Trade Secrets: What Companies Don't Want You to Know: Slide Show
Feb. 16, 2011
-- Coca-Cola's secret recipe may have seen daylight, but other companies and organizations would like to keep their business in the dark. A trade secret isn't something that companies intentionally hide from the public, but rather is "information that companies keep secret to give them an advantage over their competitors," according to the U.S. Patent and Trademark Office. Take a look at some of the biggest -- and most valuable -- secrets that businesses want to keep to themselves.
KFC's mix of 11 herbs and spices to create "finger-lickin' good" chicken is a trade secret handed down from Colonel Harland Sanders himself. (However, the Colonel himself claimed that some changes were made to his recipe after he sold the franchise.) The handwritten recipe is kept in a computerized vault at KFC headquarters in Louisville, Ky. Only two executives actually know the secret recipe, and one more knows the combination to the safe, just in case.
As the joke goes: What's in McDonald's secret sauce? You don't want to know. McDonald's secret sauce used in Big Macs has led to all kinds of wild theories as to what ingredients it might contain. In 2004, the restaurant chain admitted to losing its original recipe for the secret sauce after the formula was modified as part of a cost-cutting measure. They were able to retrieve the recipe, however, after contacting a supply firm that once made the original sauce and had still hung onto the formula.
Speaking of food, it's not just the recipes themselves that are closely guarded. Even their base ingredients can be kept secret. Genetically modified crops such as corn, wheat, alfalfa and more are big business. Companies like Monsanto drive this billion-dollar business by investing an extraordinary amount of money and time into the research and development of new strains of crops. Monsanto will often go to great lengths to protect its trade secrets, often suing farmers whose fields are found to be growing crops from the company's seed to have those crops destroyed -- a controversial practice that has its share of critics.
Google is one of the leading technology companies in the world, and the reason it got there has long remained a secret. The search algorithm that Google uses every time you enter a query is the key to its success. Unlike KFC's secret recipe or Coca-Cola's formula, the algorithm is frequently modified and updated to keep up with technology trends. Google's algorithm is such a key part of its business that other competitors may be taking their cues from the search giant. Earlier this year, Google accused Bing of copying their search results and had the screenshots to prove it. Bing countered by saying that it wasn't copying data, so much as it was watching user behavior across search engines to improve its own search experience.
Have you seen the new fifth-generation iPhone? Chances are, unless you are an Apple employee, you haven't. In fact, even its very existence is just a rumor at this point. Apple is a company now well known for doing all it can to protect information about upcoming releases from prying eyes. Although the next generation iPhone, iPad or iPod may be a closely guarded secret, that wouldn't stop the inevitable tidal wave of rumors and speculation from washing over the company's product line.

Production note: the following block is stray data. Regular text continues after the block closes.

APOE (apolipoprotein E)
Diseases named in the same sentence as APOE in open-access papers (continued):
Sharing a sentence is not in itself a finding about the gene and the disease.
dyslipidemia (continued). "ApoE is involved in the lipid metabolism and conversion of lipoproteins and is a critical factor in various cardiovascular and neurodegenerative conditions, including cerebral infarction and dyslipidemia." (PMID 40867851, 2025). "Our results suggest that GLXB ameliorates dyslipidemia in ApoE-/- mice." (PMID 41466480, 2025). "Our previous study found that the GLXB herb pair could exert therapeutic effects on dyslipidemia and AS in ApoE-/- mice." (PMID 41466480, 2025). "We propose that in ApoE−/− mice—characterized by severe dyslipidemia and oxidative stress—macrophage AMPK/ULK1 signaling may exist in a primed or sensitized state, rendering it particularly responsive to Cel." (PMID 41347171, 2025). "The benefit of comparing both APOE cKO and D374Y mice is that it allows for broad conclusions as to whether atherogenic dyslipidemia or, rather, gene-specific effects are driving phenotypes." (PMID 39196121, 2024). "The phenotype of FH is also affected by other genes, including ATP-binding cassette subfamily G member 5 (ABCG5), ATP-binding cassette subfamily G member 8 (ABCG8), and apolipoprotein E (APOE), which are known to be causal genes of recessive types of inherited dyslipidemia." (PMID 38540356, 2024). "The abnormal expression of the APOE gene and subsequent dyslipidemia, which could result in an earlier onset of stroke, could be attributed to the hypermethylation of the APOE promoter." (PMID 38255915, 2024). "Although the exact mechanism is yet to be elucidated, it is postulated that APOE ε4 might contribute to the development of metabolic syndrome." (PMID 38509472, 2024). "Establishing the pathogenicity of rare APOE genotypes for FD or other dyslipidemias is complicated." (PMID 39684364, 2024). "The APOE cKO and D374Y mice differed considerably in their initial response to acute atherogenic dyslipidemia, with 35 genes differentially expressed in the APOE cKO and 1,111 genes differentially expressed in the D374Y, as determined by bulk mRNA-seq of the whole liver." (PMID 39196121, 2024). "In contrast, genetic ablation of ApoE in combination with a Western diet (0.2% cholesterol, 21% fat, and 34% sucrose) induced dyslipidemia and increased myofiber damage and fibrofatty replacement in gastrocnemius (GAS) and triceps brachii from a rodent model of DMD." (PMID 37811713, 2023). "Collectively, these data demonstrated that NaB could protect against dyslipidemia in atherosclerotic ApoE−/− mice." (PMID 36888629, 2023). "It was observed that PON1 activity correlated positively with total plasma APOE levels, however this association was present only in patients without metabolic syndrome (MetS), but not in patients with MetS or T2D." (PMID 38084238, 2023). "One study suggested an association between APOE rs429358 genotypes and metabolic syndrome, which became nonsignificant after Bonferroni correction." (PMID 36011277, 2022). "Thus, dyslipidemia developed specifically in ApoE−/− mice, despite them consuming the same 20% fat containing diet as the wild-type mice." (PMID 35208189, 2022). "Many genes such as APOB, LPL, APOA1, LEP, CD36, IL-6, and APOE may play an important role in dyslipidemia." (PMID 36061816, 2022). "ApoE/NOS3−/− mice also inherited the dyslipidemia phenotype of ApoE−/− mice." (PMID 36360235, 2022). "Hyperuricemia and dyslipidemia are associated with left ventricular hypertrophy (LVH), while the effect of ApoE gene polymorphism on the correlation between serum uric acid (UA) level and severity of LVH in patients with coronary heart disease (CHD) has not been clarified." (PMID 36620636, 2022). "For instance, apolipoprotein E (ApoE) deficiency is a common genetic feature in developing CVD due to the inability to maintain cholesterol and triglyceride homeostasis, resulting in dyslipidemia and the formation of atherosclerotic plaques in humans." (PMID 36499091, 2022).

With all the different threats on the Internet, computer security firms like Symantec, McAfee, Kaspersky Lab and others want you to know that you'll be safe with their software. They just won't tell you how they do it. These companies don't make their coding public not only to prevent competitors from taking their ideas, but also to keep cyber-criminals guessing.
The financial industry is about as big as business gets. A big part of that business is high-speed trading software that runs an algorithm to make lightning fast decisions, taking into account risk, timing, price and other market conditions. Tiny changes in the market can yield big profits for anyone quick enough and savvy enough to look for them. This practice is known as high-frequency trading, or algorithmic trading. Naturally, financial trading firms want to keep this technology a secret. Late last year, a programmer was sentenced to 15 years in prison for trying to make off a with a portion of Goldman Sachs' code. Considering how much KFC guards their secret recipe, it's no wonder that financial trading firms go to great lengths to keep their multi-billion-dollar secret a mystery.
Want to know what happens when you cast your vote electronically? Too bad. That's a trade secret. As is the case with other trade secrets, the companies are trying to protect their software code from the view of other competitors, not the voters. Prior to the mid-term elections last year, Election Systems & Software sued a former employee, who they claimed was selling software based on their code. Following a disputed election in Florida's 13th congressional district in 2006, the very same firm claimed their software code as a trade secret even as one candidate claimed that a malfunctioning machine had skewed the results.
Military technology is perhaps the mother of all trade secrets. Not only are different manufacturers competing against one another to create stealth fighters, armored vehicles, cutting-edge weapons and more; countries also compete amongst themselves to gain a military advantage. Consider the impact of the release of photos of China's first stealth fighter (pictured here). Or the People Republic's anti-ship ballistic missile, the so-called "carrier killer" that could take down the crown jewel of the U.S. Navy, the aircraft carrier. All organizations tend to think their trade secrets are life or death. In the military's case, however, they might just be right.